This is one of our favorite projects. Every year, in late spring or early summer, we give ourselves a retreat, the presenter for each day being one of our Sisters. Naturally, we hope that the effects of this retreat will last until the next retreat in autumn.
In this pondering, I would like to share with you one of the reflections. The source for this particular presentation was actually a sophisticated expression called "Searching Christology," a term used by Karl Rahner S.J..(*)
In the discussion, Fr. Rahner refers to the three deep and basic longings of every human being, regardless of their religious tradition:
1. Everyone longs to love another human being, fully and completely, and to be loved, in return, in the same manner.
2. Everyone longs to face death with the confidence that they will fall into the arms of a loving and gracious God.
3. Everyone longs to see realized that, in spite of evil and injustice, and the sufferings and struggles in this life, good is victorious and possible.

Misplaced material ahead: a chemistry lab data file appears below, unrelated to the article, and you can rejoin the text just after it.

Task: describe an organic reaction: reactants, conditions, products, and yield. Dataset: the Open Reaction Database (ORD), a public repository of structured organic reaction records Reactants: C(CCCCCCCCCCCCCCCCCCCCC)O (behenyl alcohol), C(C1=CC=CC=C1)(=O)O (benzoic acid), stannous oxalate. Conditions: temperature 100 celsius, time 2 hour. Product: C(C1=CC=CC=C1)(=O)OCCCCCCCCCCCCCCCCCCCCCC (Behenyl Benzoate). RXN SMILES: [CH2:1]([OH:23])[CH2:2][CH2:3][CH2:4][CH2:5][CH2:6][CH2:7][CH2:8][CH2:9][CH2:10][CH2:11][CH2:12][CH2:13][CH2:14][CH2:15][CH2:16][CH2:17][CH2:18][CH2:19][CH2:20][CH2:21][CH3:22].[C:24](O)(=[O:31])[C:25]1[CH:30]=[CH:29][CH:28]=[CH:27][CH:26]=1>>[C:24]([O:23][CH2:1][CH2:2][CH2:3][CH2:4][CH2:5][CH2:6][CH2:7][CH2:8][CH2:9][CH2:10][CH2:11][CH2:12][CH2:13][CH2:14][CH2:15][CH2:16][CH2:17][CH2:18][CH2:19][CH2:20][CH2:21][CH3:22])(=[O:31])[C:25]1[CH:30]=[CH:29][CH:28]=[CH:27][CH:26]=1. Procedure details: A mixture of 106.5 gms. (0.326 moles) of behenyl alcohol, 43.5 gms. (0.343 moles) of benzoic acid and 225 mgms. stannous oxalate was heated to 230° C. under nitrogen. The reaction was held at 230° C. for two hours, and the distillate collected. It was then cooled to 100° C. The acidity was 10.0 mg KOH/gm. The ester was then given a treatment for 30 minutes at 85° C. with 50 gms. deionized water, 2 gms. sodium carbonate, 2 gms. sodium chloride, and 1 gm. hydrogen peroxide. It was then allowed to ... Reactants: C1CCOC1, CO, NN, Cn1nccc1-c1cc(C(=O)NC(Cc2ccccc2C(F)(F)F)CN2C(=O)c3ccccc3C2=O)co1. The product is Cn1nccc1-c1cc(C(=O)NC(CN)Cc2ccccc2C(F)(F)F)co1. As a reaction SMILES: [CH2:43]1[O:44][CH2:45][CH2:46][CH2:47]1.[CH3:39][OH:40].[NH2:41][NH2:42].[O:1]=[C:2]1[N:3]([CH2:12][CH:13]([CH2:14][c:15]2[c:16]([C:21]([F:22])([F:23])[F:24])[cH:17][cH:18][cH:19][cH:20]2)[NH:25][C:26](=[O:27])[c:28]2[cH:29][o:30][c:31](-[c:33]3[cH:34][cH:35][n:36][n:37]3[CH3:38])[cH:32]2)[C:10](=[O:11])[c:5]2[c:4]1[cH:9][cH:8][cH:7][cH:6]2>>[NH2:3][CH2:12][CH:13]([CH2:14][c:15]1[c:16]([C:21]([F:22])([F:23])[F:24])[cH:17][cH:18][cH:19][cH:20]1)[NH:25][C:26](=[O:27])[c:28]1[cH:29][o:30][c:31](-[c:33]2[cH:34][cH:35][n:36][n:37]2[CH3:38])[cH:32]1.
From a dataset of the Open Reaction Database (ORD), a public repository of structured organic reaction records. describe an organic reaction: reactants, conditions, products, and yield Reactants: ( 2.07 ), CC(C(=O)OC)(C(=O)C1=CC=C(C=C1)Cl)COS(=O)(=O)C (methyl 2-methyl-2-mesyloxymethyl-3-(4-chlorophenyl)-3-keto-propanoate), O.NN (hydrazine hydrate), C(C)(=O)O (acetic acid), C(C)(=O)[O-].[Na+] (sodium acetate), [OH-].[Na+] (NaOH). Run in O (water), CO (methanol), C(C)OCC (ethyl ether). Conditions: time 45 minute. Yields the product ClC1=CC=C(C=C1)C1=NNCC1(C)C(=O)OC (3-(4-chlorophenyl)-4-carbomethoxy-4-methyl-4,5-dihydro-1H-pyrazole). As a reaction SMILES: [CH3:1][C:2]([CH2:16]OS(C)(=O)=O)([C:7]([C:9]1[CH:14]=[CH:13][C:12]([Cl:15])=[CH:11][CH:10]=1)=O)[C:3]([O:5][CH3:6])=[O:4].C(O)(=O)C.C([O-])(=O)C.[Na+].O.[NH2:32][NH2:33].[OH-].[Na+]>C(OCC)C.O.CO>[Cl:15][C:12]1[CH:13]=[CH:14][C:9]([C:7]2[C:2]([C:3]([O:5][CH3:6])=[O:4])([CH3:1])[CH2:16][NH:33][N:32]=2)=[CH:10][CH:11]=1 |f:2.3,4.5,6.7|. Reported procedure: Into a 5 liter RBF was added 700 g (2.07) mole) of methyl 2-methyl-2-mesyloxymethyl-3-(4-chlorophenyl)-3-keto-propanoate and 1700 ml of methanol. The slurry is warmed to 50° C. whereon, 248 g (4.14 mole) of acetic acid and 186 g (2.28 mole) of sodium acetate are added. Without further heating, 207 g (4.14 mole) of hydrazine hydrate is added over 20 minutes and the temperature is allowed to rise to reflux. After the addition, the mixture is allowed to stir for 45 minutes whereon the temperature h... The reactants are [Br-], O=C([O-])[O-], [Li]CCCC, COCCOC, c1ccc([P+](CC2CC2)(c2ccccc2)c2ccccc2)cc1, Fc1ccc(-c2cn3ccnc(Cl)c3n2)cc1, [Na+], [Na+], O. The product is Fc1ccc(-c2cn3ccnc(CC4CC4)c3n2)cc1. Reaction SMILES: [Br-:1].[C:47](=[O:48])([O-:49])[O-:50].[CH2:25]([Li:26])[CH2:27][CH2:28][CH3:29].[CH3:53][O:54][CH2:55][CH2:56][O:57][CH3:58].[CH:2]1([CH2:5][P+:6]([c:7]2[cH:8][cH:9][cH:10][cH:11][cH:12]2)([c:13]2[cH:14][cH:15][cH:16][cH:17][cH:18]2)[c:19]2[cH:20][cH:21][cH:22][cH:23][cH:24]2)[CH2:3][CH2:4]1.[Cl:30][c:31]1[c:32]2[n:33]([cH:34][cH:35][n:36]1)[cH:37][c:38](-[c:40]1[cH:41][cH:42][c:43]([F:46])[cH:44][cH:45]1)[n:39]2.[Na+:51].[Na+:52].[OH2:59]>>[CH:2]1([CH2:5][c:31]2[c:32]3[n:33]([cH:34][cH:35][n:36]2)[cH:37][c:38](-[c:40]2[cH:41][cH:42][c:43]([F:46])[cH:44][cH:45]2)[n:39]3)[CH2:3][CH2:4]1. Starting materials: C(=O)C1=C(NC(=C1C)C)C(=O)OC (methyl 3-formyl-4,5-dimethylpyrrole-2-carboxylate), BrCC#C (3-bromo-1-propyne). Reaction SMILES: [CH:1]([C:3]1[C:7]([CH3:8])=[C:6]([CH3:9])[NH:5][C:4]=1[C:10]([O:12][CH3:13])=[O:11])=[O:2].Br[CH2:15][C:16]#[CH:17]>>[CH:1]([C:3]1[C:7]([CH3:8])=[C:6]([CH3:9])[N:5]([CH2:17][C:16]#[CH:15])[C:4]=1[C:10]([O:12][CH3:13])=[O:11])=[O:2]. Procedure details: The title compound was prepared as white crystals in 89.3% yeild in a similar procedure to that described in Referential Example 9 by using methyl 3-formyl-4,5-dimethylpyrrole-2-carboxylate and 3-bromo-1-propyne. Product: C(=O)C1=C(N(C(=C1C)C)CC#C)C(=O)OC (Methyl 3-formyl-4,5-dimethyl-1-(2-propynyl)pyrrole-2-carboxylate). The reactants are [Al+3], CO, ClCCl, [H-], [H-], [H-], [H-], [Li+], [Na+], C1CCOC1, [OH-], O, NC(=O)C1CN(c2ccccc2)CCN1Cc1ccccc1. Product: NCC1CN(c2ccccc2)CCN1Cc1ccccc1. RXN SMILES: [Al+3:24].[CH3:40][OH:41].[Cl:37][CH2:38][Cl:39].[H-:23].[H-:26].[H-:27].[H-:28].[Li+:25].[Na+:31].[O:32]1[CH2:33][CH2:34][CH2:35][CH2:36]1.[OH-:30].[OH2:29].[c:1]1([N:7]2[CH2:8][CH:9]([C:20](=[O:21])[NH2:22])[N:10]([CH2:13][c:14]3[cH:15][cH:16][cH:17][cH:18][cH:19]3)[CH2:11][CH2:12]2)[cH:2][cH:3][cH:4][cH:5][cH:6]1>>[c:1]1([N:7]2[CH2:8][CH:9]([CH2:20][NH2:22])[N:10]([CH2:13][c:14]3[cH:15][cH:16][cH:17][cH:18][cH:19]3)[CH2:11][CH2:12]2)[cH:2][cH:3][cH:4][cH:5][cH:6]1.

One, who admits to these three longings, also admits to the need of a Savior.
Recently, I shared the latter with a friend. She stated that she, personally, did not feel the need of a Savior as much as she felt the need of a Comforter, a Guide, a Companion. This response set the rest of us pondering our deepest need and longing.
Is our deepest need that of a healer, a restorer of peace of mind, someone who will help us put it all together? Or is the need that of someone who will help us repair a relationship, someone who will teach us friendship, someone who will bring us a sense of self worth? Then too, we may feel the need of having someone lift and take away our fears and anxieties. The Dutch theologian, Edward Schillebeeckx, O.P., states that the main message of the Gospel is, "Do not be afraid."
Is there a Someone? Christian teaching holds that these longings and needs are answered in the Incarnate One of God, who became one with us and remains with us. Jesus was a Paraclete, who promised to send another Paraclete, who would never go away. Fr. Schillebeeckx also writes that it all began with an encounter. And, this encounter was meant to continue.
* Karl Rahner, Foundations of Christian Faith (New York: Seabury Press, 1978) pp.295-296.
Sister Mary Jo Loebig, O.C.D.